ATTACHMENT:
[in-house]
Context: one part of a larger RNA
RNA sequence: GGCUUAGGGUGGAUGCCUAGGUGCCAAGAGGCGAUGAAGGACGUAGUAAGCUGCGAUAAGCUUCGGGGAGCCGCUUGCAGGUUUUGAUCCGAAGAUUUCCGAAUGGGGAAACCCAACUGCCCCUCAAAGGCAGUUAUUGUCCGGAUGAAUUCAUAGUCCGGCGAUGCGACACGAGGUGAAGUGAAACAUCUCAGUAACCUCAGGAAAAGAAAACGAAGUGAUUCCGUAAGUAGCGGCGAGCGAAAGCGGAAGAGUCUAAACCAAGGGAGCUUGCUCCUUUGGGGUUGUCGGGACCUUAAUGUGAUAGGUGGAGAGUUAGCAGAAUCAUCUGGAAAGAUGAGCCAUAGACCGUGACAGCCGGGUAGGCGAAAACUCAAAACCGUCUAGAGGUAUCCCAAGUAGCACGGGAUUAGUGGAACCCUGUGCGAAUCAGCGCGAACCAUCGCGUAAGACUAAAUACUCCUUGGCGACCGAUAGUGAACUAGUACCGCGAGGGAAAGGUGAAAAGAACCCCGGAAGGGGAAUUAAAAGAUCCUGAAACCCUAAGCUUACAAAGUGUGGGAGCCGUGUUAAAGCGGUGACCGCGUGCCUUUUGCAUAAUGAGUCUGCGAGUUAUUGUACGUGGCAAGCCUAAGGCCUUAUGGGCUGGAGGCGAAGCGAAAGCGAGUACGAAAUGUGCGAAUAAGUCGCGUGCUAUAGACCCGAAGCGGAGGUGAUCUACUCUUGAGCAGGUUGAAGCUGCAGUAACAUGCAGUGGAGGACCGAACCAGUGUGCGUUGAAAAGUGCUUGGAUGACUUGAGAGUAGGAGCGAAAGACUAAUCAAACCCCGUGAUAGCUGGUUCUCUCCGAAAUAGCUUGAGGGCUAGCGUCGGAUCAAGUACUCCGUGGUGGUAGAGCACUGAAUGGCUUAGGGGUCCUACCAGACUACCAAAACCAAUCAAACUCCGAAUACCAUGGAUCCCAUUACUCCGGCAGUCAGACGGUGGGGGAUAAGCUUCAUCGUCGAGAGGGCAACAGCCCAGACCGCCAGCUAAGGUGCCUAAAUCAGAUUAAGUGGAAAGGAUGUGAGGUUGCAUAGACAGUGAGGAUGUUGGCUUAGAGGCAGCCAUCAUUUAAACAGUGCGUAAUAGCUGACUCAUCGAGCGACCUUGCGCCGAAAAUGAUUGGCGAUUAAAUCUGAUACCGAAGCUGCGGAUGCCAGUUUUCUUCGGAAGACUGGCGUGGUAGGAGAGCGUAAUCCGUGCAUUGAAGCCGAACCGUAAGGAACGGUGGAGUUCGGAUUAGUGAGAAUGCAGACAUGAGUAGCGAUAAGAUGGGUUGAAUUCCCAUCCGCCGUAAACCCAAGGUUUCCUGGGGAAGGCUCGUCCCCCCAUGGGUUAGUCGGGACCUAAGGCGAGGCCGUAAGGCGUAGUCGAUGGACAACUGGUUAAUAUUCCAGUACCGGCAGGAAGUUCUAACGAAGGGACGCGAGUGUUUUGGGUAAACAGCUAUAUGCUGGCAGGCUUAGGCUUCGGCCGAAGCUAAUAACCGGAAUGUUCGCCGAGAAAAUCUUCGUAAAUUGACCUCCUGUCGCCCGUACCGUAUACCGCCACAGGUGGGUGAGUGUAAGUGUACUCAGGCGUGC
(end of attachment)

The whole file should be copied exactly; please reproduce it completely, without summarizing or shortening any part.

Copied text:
[in-house]
Context: one part of a larger RNA
RNA sequence: GGCUUAGGGUGGAUGCCUAGGUGCCAAGAGGCGAUGAAGGACGUAGUAAGCUGCGAUAAGCUUCGGGGAGCCGCUUGCAGGUUUUGAUCCGAAGAUUUCCGAAUGGGGAAACCCAACUGCCCCUCAAAGGCAGUUAUUGUCCGGAUGAAUUCAUAGUCCGGCGAUGCGACACGAGGUGAAGUGAAACAUCUCAGUAACCUCAGGAAAAGAAAACGAAGUGAUUCCGUAAGUAGCGGCGAGCGAAAGCGGAAGAGUCUAAACCAAGGGAGCUUGCUCCUUUGGGGUUGUCGGGACCUUAAUGUGAUAGGUGGAGAGUUAGCAGAAUCAUCUGGAAAGAUGAGCCAUAGACCGUGACAGCCGGGUAGGCGAAAACUCAAAACCGUCUAGAGGUAUCCCAAGUAGCACGGGAUUAGUGGAACCCUGUGCGAAUCAGCGCGAACCAUCGCGUAAGACUAAAUACUCCUUGGCGACCGAUAGUGAACUAGUACCGCGAGGGAAAGGUGAAAAGAACCCCGGAAGGGGAAUUAAAAGAUCCUGAAACCCUAAGCUUACAAAGUGUGGGAGCCGUGUUAAAGCGGUGACCGCGUGCCUUUUGCAUAAUGAGUCUGCGAGUUAUUGUACGUGGCAAGCCUAAGGCCUUAUGGGCUGGAGGCGAAGCGAAAGCGAGUACGAAAUGUGCGAAUAAGUCGCGUGCUAUAGACCCGAAGCGGAGGUGAUCUACUCUUGAGCAGGUUGAAGCUGCAGUAACAUGCAGUGGAGGACCGAACCAGUGUGCGUUGAAAAGUGCUUGGAUGACUUGAGAGUAGGAGCGAAAGACUAAUCAAACCCCGUGAUAGCUGGUUCUCUCCGAAAUAGCUUGAGGGCUAGCGUCGGAUCAAGUACUCCGUGGUGGUAGAGCACUGAAUGGCUUAGGGGUCCUACCAGACUACCAAAACCAAUCAAACUCCGAAUACCAUGGAUCCCAUUACUCCGGCAGUCAGACGGUGGGGGAUAAGCUUCAUCGUCGAGAGGGCAACAGCCCAGACCGCCAGCUAAGGUGCCUAAAUCAGAUUAAGUGGAAAGGAUGUGAGGUUGCAUAGACAGUGAGGAUGUUGGCUUAGAGGCAGCCAUCAUUUAAACAGUGCGUAAUAGCUGACUCAUCGAGCGACCUUGCGCCGAAAAUGAUUGGCGAUUAAAUCUGAUACCGAAGCUGCGGAUGCCAGUUUUCUUCGGAAGACUGGCGUGGUAGGAGAGCGUAAUCCGUGCAUUGAAGCCGAACCGUAAGGAACGGUGGAGUUCGGAUUAGUGAGAAUGCAGACAUGAGUAGCGAUAAGAUGGGUUGAAUUCCCAUCCGCCGUAAACCCAAGGUUUCCUGGGGAAGGCUCGUCCCCCCAUGGGUUAGUCGGGACCUAAGGCGAGGCCGUAAGGCGUAGUCGAUGGACAACUGGUUAAUAUUCCAGUACCGGCAGGAAGUUCUAACGAAGGGACGCGAGUGUUUUGGGUAAACAGCUAUAUGCUGGCAGGCUUAGGCUUCGGCCGAAGCUAAUAACCGGAAUGUUCGCCGAGAAAAUCUUCGUAAAUUGACCUCCUGUCGCCCGUACCGUAUACCGCCACAGGUGGGUGAGUGUAAGUGUACUCAGGCGUGC